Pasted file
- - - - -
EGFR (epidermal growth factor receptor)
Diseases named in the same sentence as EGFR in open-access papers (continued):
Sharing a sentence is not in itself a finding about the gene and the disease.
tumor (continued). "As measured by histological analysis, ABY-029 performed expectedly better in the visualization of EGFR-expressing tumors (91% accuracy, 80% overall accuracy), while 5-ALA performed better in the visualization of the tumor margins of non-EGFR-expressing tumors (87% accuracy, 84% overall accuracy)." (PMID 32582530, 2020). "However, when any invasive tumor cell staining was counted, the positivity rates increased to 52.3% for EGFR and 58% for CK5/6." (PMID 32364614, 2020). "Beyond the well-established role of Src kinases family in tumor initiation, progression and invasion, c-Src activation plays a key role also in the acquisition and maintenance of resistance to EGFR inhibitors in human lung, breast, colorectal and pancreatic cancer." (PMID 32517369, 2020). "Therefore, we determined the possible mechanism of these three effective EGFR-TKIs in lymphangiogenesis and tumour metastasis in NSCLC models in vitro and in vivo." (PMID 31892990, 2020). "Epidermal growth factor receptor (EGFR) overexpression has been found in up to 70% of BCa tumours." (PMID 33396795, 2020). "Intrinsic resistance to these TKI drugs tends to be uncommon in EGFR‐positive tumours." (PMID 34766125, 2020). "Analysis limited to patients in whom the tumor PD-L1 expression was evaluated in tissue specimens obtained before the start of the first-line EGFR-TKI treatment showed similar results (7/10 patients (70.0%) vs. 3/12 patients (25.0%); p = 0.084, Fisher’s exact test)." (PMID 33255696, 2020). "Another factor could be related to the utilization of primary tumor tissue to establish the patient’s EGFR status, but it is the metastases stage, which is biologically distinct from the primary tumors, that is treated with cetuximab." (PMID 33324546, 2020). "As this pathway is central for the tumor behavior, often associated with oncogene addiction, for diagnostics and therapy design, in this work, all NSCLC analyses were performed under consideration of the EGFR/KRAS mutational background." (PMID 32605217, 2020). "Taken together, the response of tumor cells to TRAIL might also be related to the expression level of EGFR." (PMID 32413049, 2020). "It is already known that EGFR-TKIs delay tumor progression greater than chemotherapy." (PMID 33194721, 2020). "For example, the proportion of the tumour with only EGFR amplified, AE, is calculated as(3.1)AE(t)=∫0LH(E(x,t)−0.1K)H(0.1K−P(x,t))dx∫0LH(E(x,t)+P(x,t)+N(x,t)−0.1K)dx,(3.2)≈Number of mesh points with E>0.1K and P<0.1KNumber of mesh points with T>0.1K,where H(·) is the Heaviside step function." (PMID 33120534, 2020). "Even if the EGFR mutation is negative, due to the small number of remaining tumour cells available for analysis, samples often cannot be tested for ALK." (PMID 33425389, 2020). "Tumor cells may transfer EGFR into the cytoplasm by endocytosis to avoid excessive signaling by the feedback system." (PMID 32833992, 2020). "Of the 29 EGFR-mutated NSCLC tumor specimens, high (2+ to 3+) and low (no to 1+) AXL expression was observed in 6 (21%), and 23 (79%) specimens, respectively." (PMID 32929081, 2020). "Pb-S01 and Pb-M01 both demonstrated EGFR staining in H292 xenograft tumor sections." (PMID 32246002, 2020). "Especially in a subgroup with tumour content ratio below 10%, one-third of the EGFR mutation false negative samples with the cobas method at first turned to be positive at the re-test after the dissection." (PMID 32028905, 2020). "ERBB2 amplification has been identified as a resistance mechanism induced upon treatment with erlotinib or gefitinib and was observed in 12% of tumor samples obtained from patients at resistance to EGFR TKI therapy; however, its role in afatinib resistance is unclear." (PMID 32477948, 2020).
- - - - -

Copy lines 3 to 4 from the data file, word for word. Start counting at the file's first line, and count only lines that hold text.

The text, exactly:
Sharing a sentence is not in itself a finding about the gene and the disease.
tumor (continued). "As measured by histological analysis, ABY-029 performed expectedly better in the visualization of EGFR-expressing tumors (91% accuracy, 80% overall accuracy), while 5-ALA performed better in the visualization of the tumor margins of non-EGFR-expressing tumors (87% accuracy, 84% overall accuracy)." (PMID 32582530, 2020). "However, when any invasive tumor cell staining was counted, the positivity rates increased to 52.3% for EGFR and 58% for CK5/6." (PMID 32364614, 2020). "Beyond the well-established role of Src kinases family in tumor initiation, progression and invasion, c-Src activation plays a key role also in the acquisition and maintenance of resistance to EGFR inhibitors in human lung, breast, colorectal and pancreatic cancer." (PMID 32517369, 2020). "Therefore, we determined the possible mechanism of these three effective EGFR-TKIs in lymphangiogenesis and tumour metastasis in NSCLC models in vitro and in vivo." (PMID 31892990, 2020). "Epidermal growth factor receptor (EGFR) overexpression has been found in up to 70% of BCa tumours." (PMID 33396795, 2020). "Intrinsic resistance to these TKI drugs tends to be uncommon in EGFR‐positive tumours." (PMID 34766125, 2020). "Analysis limited to patients in whom the tumor PD-L1 expression was evaluated in tissue specimens obtained before the start of the first-line EGFR-TKI treatment showed similar results (7/10 patients (70.0%) vs. 3/12 patients (25.0%); p = 0.084, Fisher’s exact test)." (PMID 33255696, 2020). "Another factor could be related to the utilization of primary tumor tissue to establish the patient’s EGFR status, but it is the metastases stage, which is biologically distinct from the primary tumors, that is treated with cetuximab." (PMID 33324546, 2020). "As this pathway is central for the tumor behavior, often associated with oncogene addiction, for diagnostics and therapy design, in this work, all NSCLC analyses were performed under consideration of the EGFR/KRAS mutational background." (PMID 32605217, 2020). "Taken together, the response of tumor cells to TRAIL might also be related to the expression level of EGFR." (PMID 32413049, 2020). "It is already known that EGFR-TKIs delay tumor progression greater than chemotherapy." (PMID 33194721, 2020). "For example, the proportion of the tumour with only EGFR amplified, AE, is calculated as(3.1)AE(t)=∫0LH(E(x,t)−0.1K)H(0.1K−P(x,t))dx∫0LH(E(x,t)+P(x,t)+N(x,t)−0.1K)dx,(3.2)≈Number of mesh points with E>0.1K and P<0.1KNumber of mesh points with T>0.1K,where H(·) is the Heaviside step function." (PMID 33120534, 2020). "Even if the EGFR mutation is negative, due to the small number of remaining tumour cells available for analysis, samples often cannot be tested for ALK." (PMID 33425389, 2020). "Tumor cells may transfer EGFR into the cytoplasm by endocytosis to avoid excessive signaling by the feedback system." (PMID 32833992, 2020). "Of the 29 EGFR-mutated NSCLC tumor specimens, high (2+ to 3+) and low (no to 1+) AXL expression was observed in 6 (21%), and 23 (79%) specimens, respectively." (PMID 32929081, 2020). "Pb-S01 and Pb-M01 both demonstrated EGFR staining in H292 xenograft tumor sections." (PMID 32246002, 2020). "Especially in a subgroup with tumour content ratio below 10%, one-third of the EGFR mutation false negative samples with the cobas method at first turned to be positive at the re-test after the dissection." (PMID 32028905, 2020). "ERBB2 amplification has been identified as a resistance mechanism induced upon treatment with erlotinib or gefitinib and was observed in 12% of tumor samples obtained from patients at resistance to EGFR TKI therapy; however, its role in afatinib resistance is unclear." (PMID 32477948, 2020).